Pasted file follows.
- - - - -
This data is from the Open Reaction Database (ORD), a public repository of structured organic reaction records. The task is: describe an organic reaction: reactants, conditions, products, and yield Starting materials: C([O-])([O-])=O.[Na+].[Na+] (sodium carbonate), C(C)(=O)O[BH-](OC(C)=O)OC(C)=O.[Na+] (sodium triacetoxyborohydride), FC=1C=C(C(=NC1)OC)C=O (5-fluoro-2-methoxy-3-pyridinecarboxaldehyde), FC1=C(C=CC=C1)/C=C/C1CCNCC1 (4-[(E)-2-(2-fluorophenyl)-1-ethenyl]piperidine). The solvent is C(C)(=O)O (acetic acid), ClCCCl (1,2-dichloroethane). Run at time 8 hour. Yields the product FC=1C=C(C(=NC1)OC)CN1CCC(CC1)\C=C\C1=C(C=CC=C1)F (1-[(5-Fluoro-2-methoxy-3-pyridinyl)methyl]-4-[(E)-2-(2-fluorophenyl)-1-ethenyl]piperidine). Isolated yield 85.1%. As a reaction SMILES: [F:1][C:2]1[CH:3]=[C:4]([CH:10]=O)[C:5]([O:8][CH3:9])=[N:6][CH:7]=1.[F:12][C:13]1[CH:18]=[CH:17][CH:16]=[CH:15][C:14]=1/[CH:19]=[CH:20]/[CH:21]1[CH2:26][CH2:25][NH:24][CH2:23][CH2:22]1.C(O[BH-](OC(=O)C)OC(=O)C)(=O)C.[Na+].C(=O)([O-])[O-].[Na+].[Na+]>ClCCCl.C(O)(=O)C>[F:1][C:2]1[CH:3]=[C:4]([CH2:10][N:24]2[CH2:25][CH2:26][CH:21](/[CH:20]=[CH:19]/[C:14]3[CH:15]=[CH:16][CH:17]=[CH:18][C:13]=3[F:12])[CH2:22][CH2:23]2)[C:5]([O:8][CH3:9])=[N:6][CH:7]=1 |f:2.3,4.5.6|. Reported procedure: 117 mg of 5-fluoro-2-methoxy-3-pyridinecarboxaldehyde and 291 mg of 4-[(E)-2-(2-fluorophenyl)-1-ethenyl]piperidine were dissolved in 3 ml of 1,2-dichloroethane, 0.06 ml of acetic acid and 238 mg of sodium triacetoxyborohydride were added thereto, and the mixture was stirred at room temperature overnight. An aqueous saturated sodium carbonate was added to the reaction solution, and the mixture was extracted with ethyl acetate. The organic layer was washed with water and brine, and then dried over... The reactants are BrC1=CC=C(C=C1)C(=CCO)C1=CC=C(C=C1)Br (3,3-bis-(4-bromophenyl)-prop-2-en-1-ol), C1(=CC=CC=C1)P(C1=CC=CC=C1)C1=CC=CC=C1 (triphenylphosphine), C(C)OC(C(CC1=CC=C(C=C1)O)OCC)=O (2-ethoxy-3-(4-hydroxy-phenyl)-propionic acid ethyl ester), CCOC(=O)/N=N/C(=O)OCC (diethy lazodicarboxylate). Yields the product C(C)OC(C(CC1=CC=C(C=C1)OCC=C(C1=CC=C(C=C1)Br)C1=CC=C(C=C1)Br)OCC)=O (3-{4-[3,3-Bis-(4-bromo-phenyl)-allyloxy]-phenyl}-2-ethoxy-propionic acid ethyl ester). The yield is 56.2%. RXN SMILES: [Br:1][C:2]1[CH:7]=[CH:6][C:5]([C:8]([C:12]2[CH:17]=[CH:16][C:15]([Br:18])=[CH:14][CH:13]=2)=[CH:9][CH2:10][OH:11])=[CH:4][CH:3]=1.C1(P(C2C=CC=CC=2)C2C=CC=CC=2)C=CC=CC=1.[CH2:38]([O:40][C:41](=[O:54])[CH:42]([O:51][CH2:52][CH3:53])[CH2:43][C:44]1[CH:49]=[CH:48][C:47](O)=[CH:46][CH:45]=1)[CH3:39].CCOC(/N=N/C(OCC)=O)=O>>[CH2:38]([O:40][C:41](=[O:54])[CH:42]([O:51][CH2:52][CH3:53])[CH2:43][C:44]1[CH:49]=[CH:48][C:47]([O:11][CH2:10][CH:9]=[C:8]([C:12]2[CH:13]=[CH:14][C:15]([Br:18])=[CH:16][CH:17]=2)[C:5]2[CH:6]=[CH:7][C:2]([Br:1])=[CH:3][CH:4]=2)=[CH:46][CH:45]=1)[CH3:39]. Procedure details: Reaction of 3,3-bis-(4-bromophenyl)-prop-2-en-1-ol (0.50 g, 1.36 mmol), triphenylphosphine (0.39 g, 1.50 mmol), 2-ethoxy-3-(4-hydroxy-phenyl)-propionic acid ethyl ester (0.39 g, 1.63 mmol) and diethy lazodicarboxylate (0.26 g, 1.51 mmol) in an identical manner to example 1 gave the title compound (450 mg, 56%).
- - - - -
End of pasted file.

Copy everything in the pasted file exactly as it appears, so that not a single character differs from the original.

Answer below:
This data is from the Open Reaction Database (ORD), a public repository of structured organic reaction records. The task is: describe an organic reaction: reactants, conditions, products, and yield Starting materials: C([O-])([O-])=O.[Na+].[Na+] (sodium carbonate), C(C)(=O)O[BH-](OC(C)=O)OC(C)=O.[Na+] (sodium triacetoxyborohydride), FC=1C=C(C(=NC1)OC)C=O (5-fluoro-2-methoxy-3-pyridinecarboxaldehyde), FC1=C(C=CC=C1)/C=C/C1CCNCC1 (4-[(E)-2-(2-fluorophenyl)-1-ethenyl]piperidine). The solvent is C(C)(=O)O (acetic acid), ClCCCl (1,2-dichloroethane). Run at time 8 hour. Yields the product FC=1C=C(C(=NC1)OC)CN1CCC(CC1)\C=C\C1=C(C=CC=C1)F (1-[(5-Fluoro-2-methoxy-3-pyridinyl)methyl]-4-[(E)-2-(2-fluorophenyl)-1-ethenyl]piperidine). Isolated yield 85.1%. As a reaction SMILES: [F:1][C:2]1[CH:3]=[C:4]([CH:10]=O)[C:5]([O:8][CH3:9])=[N:6][CH:7]=1.[F:12][C:13]1[CH:18]=[CH:17][CH:16]=[CH:15][C:14]=1/[CH:19]=[CH:20]/[CH:21]1[CH2:26][CH2:25][NH:24][CH2:23][CH2:22]1.C(O[BH-](OC(=O)C)OC(=O)C)(=O)C.[Na+].C(=O)([O-])[O-].[Na+].[Na+]>ClCCCl.C(O)(=O)C>[F:1][C:2]1[CH:3]=[C:4]([CH2:10][N:24]2[CH2:25][CH2:26][CH:21](/[CH:20]=[CH:19]/[C:14]3[CH:15]=[CH:16][CH:17]=[CH:18][C:13]=3[F:12])[CH2:22][CH2:23]2)[C:5]([O:8][CH3:9])=[N:6][CH:7]=1 |f:2.3,4.5.6|. Reported procedure: 117 mg of 5-fluoro-2-methoxy-3-pyridinecarboxaldehyde and 291 mg of 4-[(E)-2-(2-fluorophenyl)-1-ethenyl]piperidine were dissolved in 3 ml of 1,2-dichloroethane, 0.06 ml of acetic acid and 238 mg of sodium triacetoxyborohydride were added thereto, and the mixture was stirred at room temperature overnight. An aqueous saturated sodium carbonate was added to the reaction solution, and the mixture was extracted with ethyl acetate. The organic layer was washed with water and brine, and then dried over... The reactants are BrC1=CC=C(C=C1)C(=CCO)C1=CC=C(C=C1)Br (3,3-bis-(4-bromophenyl)-prop-2-en-1-ol), C1(=CC=CC=C1)P(C1=CC=CC=C1)C1=CC=CC=C1 (triphenylphosphine), C(C)OC(C(CC1=CC=C(C=C1)O)OCC)=O (2-ethoxy-3-(4-hydroxy-phenyl)-propionic acid ethyl ester), CCOC(=O)/N=N/C(=O)OCC (diethy lazodicarboxylate). Yields the product C(C)OC(C(CC1=CC=C(C=C1)OCC=C(C1=CC=C(C=C1)Br)C1=CC=C(C=C1)Br)OCC)=O (3-{4-[3,3-Bis-(4-bromo-phenyl)-allyloxy]-phenyl}-2-ethoxy-propionic acid ethyl ester). The yield is 56.2%. RXN SMILES: [Br:1][C:2]1[CH:7]=[CH:6][C:5]([C:8]([C:12]2[CH:17]=[CH:16][C:15]([Br:18])=[CH:14][CH:13]=2)=[CH:9][CH2:10][OH:11])=[CH:4][CH:3]=1.C1(P(C2C=CC=CC=2)C2C=CC=CC=2)C=CC=CC=1.[CH2:38]([O:40][C:41](=[O:54])[CH:42]([O:51][CH2:52][CH3:53])[CH2:43][C:44]1[CH:49]=[CH:48][C:47](O)=[CH:46][CH:45]=1)[CH3:39].CCOC(/N=N/C(OCC)=O)=O>>[CH2:38]([O:40][C:41](=[O:54])[CH:42]([O:51][CH2:52][CH3:53])[CH2:43][C:44]1[CH:49]=[CH:48][C:47]([O:11][CH2:10][CH:9]=[C:8]([C:12]2[CH:13]=[CH:14][C:15]([Br:18])=[CH:16][CH:17]=2)[C:5]2[CH:6]=[CH:7][C:2]([Br:1])=[CH:3][CH:4]=2)=[CH:46][CH:45]=1)[CH3:39]. Procedure details: Reaction of 3,3-bis-(4-bromophenyl)-prop-2-en-1-ol (0.50 g, 1.36 mmol), triphenylphosphine (0.39 g, 1.50 mmol), 2-ethoxy-3-(4-hydroxy-phenyl)-propionic acid ethyl ester (0.39 g, 1.63 mmol) and diethy lazodicarboxylate (0.26 g, 1.51 mmol) in an identical manner to example 1 gave the title compound (450 mg, 56%).